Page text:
Do I want to, or Do I have to?! This is the dilemma that lies at the core of motivation.
By Arundhati Swamy
From the time a child is born, he is instinctively motivated to have his needs met. He is naturally curious, wants to feel capable, and do things out of free will. The feeling of being capable is constantly being built and reinforced by doing things repeatedly until the child feels he has mastered it. For example, he will go up and down the stairs endlessly till he masters climbing the steps. His curiosity helps him understand his world and how he must adapt to it, learn what must be done, how to do it, and what helps him get ahead. And, he wants to do those things by choice, by himself, in his own way. Remember that he is learning everything with utmost interest. Thus, a child’s motivational patterns are established in early childhood and they impact his learning in later years.
Unfortunately, many rigid early school systems destroy this inner motivation, by imposing external rewards for learning. Rather, they should understand how intrinsic motivation works, and make efforts to encourage it in their students.
The Science of Motivation by Kevan Lee, published on blog.idonethis.com (2017), speaks of the release of the chemical Dopamine in the brain when we have rewarding experiences, such as when we expect something important to happen, hope for improvement, progress or achievement. This is when an individual begins to feel motivated. Motivation is the drive that puts us into the action mode when we want to complete a task, achieve something or get better at something, or overcome obstacles and seek success.
The level of motivation determines the quality of learning, engagement and achievement. It can change, depending upon how interesting the subject is for the child.
Our choice of type of motivation – intrinsic (self-motivation) or extrinsic (external) – depends on several reasons like why we try, or why we want to learn and achieve.
Intrinsic motivation: It is crucial for school learning. It consists of two components – feeling capable and having a control over the environment (understanding how it works and how to find a way through it). A child derives pleasure from engaging in activities that she finds interesting, engaging and satisfying. As a result, she feels encouraged to learn, take initiative, stick to a task and complete it. A higher level of inner motivation makes her seek challenging tasks, as she doesn’t enjoy doing easy tasks as much. As she grows older, her inner motivation emanates from the positive thought, “I want to, because it’s important to ME.” Excessive focus on good grades, and learning without understanding its purpose and meaning will diminish her inner motivation and interest, and the will to learn independently.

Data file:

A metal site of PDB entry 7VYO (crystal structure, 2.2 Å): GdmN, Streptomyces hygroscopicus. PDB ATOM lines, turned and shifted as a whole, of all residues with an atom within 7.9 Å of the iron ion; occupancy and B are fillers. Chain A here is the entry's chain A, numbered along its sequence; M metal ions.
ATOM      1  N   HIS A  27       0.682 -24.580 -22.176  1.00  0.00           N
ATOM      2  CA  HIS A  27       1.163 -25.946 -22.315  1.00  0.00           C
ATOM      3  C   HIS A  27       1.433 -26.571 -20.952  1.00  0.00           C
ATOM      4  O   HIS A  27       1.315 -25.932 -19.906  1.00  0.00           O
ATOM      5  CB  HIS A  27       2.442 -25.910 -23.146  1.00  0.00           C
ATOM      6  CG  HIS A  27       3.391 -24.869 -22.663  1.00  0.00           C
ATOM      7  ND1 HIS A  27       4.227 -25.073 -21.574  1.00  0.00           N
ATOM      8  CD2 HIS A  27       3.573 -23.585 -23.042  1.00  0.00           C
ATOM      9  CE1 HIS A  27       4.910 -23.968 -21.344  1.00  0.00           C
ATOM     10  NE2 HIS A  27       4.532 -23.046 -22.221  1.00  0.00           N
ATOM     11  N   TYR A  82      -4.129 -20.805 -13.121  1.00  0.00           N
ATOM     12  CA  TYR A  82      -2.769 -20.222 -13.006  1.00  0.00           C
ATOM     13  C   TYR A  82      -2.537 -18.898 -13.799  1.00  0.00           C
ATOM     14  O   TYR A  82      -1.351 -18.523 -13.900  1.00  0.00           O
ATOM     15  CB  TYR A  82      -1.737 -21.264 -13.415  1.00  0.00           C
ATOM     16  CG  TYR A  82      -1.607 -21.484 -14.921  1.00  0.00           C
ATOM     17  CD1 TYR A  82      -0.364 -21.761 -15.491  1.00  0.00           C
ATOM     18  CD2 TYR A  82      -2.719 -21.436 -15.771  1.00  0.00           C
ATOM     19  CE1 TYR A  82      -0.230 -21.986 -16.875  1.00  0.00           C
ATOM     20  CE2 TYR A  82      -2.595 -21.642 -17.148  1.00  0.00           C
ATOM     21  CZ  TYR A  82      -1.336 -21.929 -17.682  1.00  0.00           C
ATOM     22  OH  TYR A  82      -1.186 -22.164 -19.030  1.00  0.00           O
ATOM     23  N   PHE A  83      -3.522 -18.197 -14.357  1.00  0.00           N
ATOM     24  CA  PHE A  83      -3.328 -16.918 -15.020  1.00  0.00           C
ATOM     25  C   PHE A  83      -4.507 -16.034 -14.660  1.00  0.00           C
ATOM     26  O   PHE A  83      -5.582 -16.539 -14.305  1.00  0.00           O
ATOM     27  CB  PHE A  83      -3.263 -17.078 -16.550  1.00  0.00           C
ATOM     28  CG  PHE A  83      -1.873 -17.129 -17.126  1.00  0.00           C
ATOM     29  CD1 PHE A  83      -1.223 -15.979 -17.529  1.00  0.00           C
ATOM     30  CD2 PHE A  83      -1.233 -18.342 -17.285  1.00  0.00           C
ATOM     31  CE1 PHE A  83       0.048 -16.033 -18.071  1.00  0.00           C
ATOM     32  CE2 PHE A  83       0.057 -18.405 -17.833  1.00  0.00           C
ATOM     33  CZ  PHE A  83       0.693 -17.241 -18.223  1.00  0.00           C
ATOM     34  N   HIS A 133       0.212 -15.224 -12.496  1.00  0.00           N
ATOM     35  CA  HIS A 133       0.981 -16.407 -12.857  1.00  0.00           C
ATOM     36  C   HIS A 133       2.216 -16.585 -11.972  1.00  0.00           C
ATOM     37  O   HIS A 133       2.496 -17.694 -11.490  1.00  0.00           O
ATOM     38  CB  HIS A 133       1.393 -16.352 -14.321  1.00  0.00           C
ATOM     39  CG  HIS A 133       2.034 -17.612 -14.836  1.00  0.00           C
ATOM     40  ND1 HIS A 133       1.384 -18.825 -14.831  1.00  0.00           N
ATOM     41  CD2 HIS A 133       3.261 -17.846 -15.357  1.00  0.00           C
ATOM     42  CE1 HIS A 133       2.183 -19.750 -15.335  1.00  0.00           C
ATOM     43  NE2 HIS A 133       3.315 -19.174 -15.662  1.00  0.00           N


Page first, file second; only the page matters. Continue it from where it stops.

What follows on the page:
Extrinsic motivation: It makes a child seek the approval of parents, teachers and peers. It creates fears of negative consequences and diminishes genuine interest in learning. It occurs when the child is pressured to get exceptional grades or ranks, or pursue opportunities and privileges. It takes the fun and enjoyment out of the experience, and is fuelled by a limiting negative thought – “I HAVE to please someone, avoid punishment or get a reward.”
However, a combination of intrinsic and extrinsic motivation often works best. For example, a child can feel motivated when he is interested in a subject or activity, and will also consider seeking approval from his teacher or peers, as an incentive. Or, he may enjoy working independently but will seek help when required. Either way, the child learns important life skills such as focus and attention, problem-solving, self-management, and planning and organising.
Arundhati Swamy is a counsellor and the Head of Parent Engagement Programs at ParentCircle.
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